“The diamond mining town of Kono fell to rebel forces late yesterday, leaving terrified civilians fleeing for their lives. Eyewitnesses have reported that the town was overrun and pillaged by individuals attired in government issue military camouflage. There is therefore increasing suspicion that government soldiers are currently preying on the very defenceless civilians they are supposed to protect. In a country where children cry with air in their stomachs as they struggle for food, we have government ministers spending millions on four-wheel drive vehicles and the construction of personal mansions. The irony now facing our society speaks of soldiers who prefer the comfort and relaxation of cities rather than committing to ending the internecine war that continues to ravage our country. Last week’s so-called Peace Talks saw them take a fifty man delegation to Togo. Fifty! And you wonder why there’s no one left to protect the country…”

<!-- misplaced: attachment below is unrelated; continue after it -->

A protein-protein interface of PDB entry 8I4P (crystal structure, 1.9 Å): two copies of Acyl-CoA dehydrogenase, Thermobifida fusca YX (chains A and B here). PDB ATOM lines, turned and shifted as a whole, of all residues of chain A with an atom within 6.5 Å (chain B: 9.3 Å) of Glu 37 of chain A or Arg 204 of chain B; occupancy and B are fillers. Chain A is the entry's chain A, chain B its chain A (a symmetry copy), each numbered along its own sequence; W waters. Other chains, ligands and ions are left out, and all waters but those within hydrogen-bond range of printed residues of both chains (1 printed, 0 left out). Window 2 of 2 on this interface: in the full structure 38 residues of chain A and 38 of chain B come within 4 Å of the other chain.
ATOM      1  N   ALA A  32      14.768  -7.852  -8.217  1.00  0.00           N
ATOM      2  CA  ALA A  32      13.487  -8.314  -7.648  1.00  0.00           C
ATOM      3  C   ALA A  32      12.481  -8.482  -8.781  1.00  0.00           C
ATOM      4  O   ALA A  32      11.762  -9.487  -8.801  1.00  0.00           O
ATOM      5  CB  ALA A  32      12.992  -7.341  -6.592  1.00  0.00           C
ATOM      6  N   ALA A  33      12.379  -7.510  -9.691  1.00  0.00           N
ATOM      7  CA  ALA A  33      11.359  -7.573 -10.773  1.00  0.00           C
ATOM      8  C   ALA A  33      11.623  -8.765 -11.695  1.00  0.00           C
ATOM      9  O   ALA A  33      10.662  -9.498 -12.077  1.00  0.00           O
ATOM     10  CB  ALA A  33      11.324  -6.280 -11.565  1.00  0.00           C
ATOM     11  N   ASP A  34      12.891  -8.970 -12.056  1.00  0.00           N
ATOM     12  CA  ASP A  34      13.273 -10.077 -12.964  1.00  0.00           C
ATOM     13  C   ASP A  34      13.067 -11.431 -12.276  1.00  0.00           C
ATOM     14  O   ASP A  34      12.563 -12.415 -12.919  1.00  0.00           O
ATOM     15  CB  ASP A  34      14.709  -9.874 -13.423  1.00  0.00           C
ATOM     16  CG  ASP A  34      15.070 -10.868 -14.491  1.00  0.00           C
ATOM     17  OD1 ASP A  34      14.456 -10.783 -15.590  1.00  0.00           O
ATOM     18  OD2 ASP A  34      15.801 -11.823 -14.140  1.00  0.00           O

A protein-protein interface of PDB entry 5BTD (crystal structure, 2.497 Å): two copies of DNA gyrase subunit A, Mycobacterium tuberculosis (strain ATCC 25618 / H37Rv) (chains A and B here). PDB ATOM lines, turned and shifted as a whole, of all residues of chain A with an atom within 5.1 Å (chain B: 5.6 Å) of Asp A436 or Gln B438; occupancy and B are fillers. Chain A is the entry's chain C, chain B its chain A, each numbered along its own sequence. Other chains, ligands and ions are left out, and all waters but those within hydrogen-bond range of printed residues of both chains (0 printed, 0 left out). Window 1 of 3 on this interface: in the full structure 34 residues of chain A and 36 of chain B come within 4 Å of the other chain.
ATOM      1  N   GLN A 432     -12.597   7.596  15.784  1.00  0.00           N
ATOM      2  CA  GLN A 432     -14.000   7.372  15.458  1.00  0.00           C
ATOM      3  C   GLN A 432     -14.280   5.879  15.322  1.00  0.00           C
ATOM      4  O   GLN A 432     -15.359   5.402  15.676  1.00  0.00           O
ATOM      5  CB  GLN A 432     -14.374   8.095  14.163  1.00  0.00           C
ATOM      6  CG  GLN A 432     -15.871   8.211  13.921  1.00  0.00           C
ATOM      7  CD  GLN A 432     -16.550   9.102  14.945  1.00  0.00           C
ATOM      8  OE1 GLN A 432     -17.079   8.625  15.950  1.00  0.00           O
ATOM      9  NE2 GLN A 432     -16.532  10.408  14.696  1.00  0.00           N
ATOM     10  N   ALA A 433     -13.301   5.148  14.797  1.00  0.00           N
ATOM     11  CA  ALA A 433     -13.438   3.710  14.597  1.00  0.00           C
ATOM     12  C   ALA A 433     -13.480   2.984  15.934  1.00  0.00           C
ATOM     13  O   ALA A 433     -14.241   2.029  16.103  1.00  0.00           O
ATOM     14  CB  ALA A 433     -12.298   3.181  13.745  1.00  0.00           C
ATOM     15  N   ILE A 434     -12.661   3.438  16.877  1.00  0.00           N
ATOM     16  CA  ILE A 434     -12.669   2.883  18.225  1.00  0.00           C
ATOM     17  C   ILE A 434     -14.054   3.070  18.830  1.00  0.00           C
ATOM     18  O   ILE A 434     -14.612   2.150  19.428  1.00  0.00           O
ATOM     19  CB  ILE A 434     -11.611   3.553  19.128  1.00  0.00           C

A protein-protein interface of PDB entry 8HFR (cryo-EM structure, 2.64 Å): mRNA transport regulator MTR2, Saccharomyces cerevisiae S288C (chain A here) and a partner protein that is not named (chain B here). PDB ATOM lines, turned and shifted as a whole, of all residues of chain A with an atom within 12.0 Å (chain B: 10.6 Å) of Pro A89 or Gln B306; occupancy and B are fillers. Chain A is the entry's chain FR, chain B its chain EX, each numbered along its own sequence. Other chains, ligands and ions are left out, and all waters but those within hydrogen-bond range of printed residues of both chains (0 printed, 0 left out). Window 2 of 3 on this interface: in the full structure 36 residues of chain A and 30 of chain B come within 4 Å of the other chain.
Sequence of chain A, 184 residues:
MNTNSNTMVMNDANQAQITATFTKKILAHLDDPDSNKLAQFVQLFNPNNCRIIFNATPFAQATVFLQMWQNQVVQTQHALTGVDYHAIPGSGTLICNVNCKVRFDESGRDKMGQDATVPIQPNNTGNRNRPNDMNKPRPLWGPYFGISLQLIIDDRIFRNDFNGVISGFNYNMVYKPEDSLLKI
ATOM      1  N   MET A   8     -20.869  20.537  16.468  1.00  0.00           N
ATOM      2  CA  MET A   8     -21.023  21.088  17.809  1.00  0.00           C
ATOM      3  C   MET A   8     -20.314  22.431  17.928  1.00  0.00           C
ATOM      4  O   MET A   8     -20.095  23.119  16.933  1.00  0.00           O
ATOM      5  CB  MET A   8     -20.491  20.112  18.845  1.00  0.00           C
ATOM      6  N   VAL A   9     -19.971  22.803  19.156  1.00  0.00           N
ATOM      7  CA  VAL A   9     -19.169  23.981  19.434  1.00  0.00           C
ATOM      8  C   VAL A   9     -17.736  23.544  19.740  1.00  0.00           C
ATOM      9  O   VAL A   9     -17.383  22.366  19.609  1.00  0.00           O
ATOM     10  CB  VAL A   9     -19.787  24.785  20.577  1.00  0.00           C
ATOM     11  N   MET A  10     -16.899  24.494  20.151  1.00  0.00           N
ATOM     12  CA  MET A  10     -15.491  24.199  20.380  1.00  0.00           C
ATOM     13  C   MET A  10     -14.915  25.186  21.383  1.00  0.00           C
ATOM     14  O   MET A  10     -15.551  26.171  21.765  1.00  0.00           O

Malaika smiled at the term “so-bel” which had been gaining increased currency in urban street talk. A fusion of the words “soldier” and “rebel” had been coined by a popular blind radio comedian named Attila, and the populace had embraced it warmly.
“I would not let these upset you,” she smiled, raising her bottle to her lips for a final sip. “Today’s papers will keep company in dustbins tomorrow.”
“It is no joking matter Malaika,” he spat back. “Your university colleagues think because they know two-by-four education, they can just write shit and nonsense about us soldiers.” The bottles of Guinness had left him with smouldering eyes, and he shook slightly as he spoke. “Did the last government not have idiots with Phds, chartered accountants and ex-university lecturers? Where did that leave our economy?”